In Monday’s event, the first three games of the day gave us a look at this. The players took to it, as there was much more action close to the basket, more ball movement, more aggressive offense, and in the end more scoring. Some of the added scoring came from the shorter court and less-than-stellar defense, but that only accounts for some of it.

The player who took to it the most was Ryan Carney (Jr., Mattapoisett (MA) Old Rochester Regional HS), who scored 24 points in a 15-minute half. He was always around the ball finding ways to score. Teammate Evan Santos (6’0″ So. PG-SG, Mattapoisett (MA) Old Rochester Regional HS) impressed as well from the perimeter, as did Jaleel Massey (5’9 Sr. PG, New Bedford (MA) High), who had a couple of double-digit outings. Massey’s teammate, Derek Amaral (5’11” Sr. SG, New Bedford (MA) High) also posted a coulple of double-digit outings and impressed by talking to his teammates on defense and keeping in the game when he rested.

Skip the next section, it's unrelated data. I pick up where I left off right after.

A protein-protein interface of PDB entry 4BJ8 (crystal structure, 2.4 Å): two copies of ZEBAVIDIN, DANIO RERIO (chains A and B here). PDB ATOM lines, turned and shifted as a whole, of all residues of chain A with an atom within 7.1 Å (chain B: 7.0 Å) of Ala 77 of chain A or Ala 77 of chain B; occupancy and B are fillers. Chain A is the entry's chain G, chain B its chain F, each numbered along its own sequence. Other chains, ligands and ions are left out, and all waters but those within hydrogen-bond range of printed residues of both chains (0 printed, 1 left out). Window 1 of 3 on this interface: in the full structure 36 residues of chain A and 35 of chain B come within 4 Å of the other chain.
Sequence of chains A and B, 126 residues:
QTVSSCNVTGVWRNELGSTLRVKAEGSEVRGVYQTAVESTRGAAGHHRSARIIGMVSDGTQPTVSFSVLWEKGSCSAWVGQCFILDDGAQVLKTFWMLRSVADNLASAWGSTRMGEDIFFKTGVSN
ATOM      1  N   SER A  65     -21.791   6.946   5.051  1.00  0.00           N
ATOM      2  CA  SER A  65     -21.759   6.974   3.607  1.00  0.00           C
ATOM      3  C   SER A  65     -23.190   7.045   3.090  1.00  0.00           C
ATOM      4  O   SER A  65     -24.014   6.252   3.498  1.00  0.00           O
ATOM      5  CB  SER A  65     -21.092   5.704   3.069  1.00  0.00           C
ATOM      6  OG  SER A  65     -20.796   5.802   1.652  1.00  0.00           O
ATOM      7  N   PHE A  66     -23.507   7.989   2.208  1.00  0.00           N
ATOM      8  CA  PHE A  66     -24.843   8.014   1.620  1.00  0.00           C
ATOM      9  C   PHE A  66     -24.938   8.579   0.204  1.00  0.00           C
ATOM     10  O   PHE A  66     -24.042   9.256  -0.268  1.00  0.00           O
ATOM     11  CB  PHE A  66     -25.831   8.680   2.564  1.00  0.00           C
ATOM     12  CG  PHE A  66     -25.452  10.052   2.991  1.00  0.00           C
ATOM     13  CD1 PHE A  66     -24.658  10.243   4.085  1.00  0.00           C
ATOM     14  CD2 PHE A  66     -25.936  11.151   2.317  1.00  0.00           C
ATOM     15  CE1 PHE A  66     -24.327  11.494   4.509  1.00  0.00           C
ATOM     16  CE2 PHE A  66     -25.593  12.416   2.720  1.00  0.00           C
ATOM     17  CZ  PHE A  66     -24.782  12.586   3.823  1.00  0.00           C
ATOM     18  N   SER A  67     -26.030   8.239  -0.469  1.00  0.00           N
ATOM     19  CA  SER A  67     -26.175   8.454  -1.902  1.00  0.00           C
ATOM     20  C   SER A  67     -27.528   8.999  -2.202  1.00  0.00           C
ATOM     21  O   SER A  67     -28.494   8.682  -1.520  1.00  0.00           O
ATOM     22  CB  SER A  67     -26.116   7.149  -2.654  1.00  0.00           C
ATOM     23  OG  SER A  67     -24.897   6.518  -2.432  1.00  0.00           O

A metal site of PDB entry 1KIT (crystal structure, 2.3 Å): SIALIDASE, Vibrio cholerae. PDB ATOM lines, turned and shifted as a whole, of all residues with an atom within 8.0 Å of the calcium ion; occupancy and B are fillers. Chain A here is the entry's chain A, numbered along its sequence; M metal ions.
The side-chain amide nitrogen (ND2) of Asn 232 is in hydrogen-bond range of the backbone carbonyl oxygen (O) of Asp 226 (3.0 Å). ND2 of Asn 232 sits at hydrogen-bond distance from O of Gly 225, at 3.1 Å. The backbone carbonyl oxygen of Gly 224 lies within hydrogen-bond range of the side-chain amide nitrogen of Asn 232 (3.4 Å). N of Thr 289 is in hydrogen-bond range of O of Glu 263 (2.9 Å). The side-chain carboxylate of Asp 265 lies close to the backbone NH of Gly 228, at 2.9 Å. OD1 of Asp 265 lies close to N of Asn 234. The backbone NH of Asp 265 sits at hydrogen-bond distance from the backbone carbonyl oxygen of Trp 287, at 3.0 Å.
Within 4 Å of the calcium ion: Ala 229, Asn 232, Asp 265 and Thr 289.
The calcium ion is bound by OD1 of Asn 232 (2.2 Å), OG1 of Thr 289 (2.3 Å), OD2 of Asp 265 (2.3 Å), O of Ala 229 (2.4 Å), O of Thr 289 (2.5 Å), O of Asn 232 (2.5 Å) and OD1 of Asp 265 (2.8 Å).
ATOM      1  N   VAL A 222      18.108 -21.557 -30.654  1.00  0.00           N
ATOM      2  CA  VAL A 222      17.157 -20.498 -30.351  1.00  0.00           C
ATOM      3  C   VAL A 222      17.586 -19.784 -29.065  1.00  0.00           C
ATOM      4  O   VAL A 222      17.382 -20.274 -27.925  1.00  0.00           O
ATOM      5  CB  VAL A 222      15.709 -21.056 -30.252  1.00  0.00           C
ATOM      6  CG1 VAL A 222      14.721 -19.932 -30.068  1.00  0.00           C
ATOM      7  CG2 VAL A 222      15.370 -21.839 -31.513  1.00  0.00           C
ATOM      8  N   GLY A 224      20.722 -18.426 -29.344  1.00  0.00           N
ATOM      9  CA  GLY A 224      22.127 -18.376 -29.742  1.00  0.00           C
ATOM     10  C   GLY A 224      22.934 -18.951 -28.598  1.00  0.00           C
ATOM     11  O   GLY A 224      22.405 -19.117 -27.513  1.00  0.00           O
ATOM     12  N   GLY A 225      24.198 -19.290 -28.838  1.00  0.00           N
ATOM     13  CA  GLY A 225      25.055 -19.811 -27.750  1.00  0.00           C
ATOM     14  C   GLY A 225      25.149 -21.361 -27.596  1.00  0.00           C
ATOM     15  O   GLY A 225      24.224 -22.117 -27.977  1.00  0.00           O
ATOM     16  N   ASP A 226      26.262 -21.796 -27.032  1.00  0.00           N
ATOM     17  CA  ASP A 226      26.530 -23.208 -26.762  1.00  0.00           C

There’s a long way to go to change the game to something better. Rule changes or calling the game more tightly won’t have that effect, and changing the culture of a game doesn’t happen overnight. The game didn’t change to what it is now overnight. But this is potentially a step in that direction.

Comment on this Article:

Subscribe to Hoopville

Enter your email address to subscribe to Hoopville


Hoopville Archives

College Basketball Tonight

We hope you enjoyed COLLEGE BASKETBALL TONIGHT during the 2016 NCAA Tournament. COLLEGE BASKETBALL TONIGHT is a comprehensive look at the NCAA Tournament hosted by veteran college basketball broadcaster Ted Sarandis, along with co-hosts Mike Jarvis and Terry O'Connor, both former Division I coaches. It also included many great guests, including Hoopville's own Phil Kasiecki.